on certain condition.
Use for doing a repetition or looping of certain steps.
Connection of flowchart on the same page.
Connection of flowchart from page to page.
PRE-PROGRAMMING PHASE
• Example 2.3 : Sale Problem
– Draw a flowchart for a problem that to read two
numbers. The first number represents the unit price of
a product and the second number represents the
quantity of the product sold. Calculate and print the
total sale.
– Solution: Stepwise Analysis of the Sale Problem
•
•
•
•
•
•
Start of processing
Read the unit price
Read the quantity
Calculate total sale
Print total sale
Stop the processing
PRE-PROGRAMMING PHASE
START
READ
UNIT PRICE
A
TOTAL SALE =
UNITPRICE  QUANTITY
READ
QUANTITY
PRINT
TOTALSALE
A
STOP
PRE-PROGRAMMING PHASE
• Finding Average Problem
– Read a sequence of number, find the average of the
number and print the average.
– Solution: Stepwise Analysis of Average Problem
•
•
•
•
•
•
•
Start the processing
Read a number
Add the number
Repeat reading until last data
Calculate the average
Print the average
Stop the processing
PRE-PROGRAMMING PHASE
START
READ
NUMBER
ACCUMULATE
TOTAL
CALCULATE
AVERAGE
PRINT
AVERAGE
STOP
Repetition until end of data
PRE-PROGRAMMING PHASE
START
COUNTER
=
X
AVERAGE = TOTAL
READ NUMBER
COUNTER
PRINT AVERAGE
TOTAL = TOTAL + NUMBER
COUNTER = COUNTER + 1
STOP
END OF
DATA
X
B
START
AVERAGE = TOTAL
COUNTER
COUNTER
=
PRINT
AVERAGE
TOTAL
=
A
STOP
READ
NUMBER
NUMBER =
-999999
COUNTER = COUNTER + 1
TOTAL = TOTAL + NUMBER
A
B
PRE-PROGRAMMING PHASE
• Writing the Algorithm (Pseudocode)
– Pseudocode means an imitation computer code.
– It is used in place of symbols or a flowchart to
describe the logic of a program. Thus, it is a set of
instructions (descriptive form) to describe the logic of
a program.
– Pseudocode is close to the actual programming
language.
– Using the Pseudocode, the programmer can start to
write the actual code.
START
READ
PRICE
Algorithm:
Start
READ
QUANTITY
SALE = PRICE 
QUANTITY
PRINT
SALE
STOP
Read price, quantity
Sale = price x quantity
Print Sale
End
Example: Flowchart & Algorithm
Order of Execution of Instructions : Payroll System
Structuring a Program
•
Develop efficient computer solution to problems:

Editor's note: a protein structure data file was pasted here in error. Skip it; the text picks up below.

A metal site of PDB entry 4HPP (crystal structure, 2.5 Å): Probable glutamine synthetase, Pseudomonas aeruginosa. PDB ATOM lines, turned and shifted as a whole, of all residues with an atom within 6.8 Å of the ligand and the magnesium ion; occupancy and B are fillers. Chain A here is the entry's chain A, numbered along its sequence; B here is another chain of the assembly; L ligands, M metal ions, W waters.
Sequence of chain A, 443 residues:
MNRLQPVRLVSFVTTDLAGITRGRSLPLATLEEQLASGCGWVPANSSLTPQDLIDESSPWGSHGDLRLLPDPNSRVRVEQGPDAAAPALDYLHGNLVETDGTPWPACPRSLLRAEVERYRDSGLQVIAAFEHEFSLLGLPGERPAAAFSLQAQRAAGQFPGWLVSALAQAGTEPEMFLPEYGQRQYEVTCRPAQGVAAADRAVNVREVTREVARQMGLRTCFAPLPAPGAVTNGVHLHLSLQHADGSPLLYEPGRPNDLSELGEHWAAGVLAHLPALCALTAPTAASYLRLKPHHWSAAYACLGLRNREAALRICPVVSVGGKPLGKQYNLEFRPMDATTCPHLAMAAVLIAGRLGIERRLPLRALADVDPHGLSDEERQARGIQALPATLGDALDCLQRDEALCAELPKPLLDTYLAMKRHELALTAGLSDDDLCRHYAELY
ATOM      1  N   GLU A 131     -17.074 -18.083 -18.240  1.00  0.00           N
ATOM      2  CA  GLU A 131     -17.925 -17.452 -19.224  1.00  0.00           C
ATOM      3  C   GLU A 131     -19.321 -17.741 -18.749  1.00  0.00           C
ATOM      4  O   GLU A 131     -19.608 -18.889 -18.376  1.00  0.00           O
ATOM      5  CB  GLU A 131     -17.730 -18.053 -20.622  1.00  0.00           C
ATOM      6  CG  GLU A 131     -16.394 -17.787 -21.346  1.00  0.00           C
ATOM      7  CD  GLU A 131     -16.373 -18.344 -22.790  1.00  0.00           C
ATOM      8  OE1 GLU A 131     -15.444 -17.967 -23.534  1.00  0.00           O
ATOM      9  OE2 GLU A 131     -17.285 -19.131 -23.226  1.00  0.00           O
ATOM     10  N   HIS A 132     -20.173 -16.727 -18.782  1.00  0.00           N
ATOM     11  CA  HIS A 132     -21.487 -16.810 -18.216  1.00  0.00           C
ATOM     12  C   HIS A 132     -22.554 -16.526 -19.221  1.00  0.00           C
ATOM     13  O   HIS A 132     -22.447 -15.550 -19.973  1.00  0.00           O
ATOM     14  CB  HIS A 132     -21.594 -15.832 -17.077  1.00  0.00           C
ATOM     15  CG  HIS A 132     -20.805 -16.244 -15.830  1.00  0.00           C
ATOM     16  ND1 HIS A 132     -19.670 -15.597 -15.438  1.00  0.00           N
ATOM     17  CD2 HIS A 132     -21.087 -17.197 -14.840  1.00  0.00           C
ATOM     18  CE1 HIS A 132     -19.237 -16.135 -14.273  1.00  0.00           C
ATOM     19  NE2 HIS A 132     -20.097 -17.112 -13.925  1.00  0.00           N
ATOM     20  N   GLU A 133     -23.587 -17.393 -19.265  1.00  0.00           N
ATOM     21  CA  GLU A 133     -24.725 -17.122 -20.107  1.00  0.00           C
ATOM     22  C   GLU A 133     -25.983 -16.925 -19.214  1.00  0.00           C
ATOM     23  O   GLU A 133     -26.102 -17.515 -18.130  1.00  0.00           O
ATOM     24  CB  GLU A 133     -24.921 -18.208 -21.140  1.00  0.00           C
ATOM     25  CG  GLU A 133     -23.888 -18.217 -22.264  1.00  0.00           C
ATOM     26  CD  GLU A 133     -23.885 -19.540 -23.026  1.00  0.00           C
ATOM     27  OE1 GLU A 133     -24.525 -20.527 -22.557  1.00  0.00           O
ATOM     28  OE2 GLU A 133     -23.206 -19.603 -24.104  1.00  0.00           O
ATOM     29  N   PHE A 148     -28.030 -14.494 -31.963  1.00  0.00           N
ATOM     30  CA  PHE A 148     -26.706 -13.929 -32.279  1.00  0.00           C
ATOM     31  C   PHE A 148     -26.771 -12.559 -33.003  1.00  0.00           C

1.
2.
Use Modules
Use four logic structures
a. Sequential structure
• Executes instructions one after another in a sequence.
b. Decision structure
• Branches to execute one of two possible sets of
instructions.
c. Loop structure
• Executes set of instruction many times.
d. Case structure
• Executes one set of instructions out of several sets.
3. Eliminate rewriting of identical process by using modules.
4. Use techniques to improve readability including four logic
structure, proper naming of variables, internal documentation
and proper indentation.
Sequential Logic Structure
The Decision Logic Structure
• Implements using the IF/THEN/ELSE instruction.
• Tells the computer that IF a condition is true,
THEN execute a set of instructions, or ELSE
execute another set of instructions
• ELSE part is optional, as there is not always a set
of instructions if the conditions are false.
• Algorithm:
IF <condition(s)> THEN
<TRUE instruction(s)>
ELSE
<FALSE instruction(s)
Decision Logic Structure
Examples of conditional expressions
• A < B (A and B are the same data type
– either numeric, character, or string)
• X + 5 >= Z (X and Z are numeric data)
• E < 5 or F > 10 (E and F are numeric
data)
• DATAOK (DATAOK – logical datum)
Example
• Assume your are calculating pay at an
hourly rate, and overtime pay(over 40
hours) at 1.5 times the hourly rate.
– IF the hours are greater than 40, THEN the
pay is calculated for overtime, or ELSE the
pay is calculated in the usual way.
Example Decision Structure
NESTED IF/THEN/ELSE
INSTRUCTIONS
• Multiple decisions.
• Instructions are sets of instruction in which
each level of a decision is embedded in a
level before it.
NESTED IF/THEN/ELSE INSTRUCTIONS
EXERCISE
A hotel has a pricing policy as follows:
- 2 people : RM85
- 3 people : RM90
- 4 people : RM95
- Additional people : RM6 per person
If the customer is staying on company business,
there is a 20% discount. If the customer is over 60
years of age, there is a 15% discount. A customer
does not receive both discount. Given the above
data, print the cost of the room
The Loop Logic Structure
• Repeat structure
• To solve the problem that doing the same
task over and over for different sets of data
• Types of loop:
– WHILE loop
– Do..WHILE loop
– Automatic-Counter Loop
Loop Logic Structure
WHILE loop
WHILE loop
• Do the loop body if the condition is true.
• Example: Get the sum of 1, 2, 3, …, 100.
– Algorithm:
• Set the number = 1
• Set the total = 0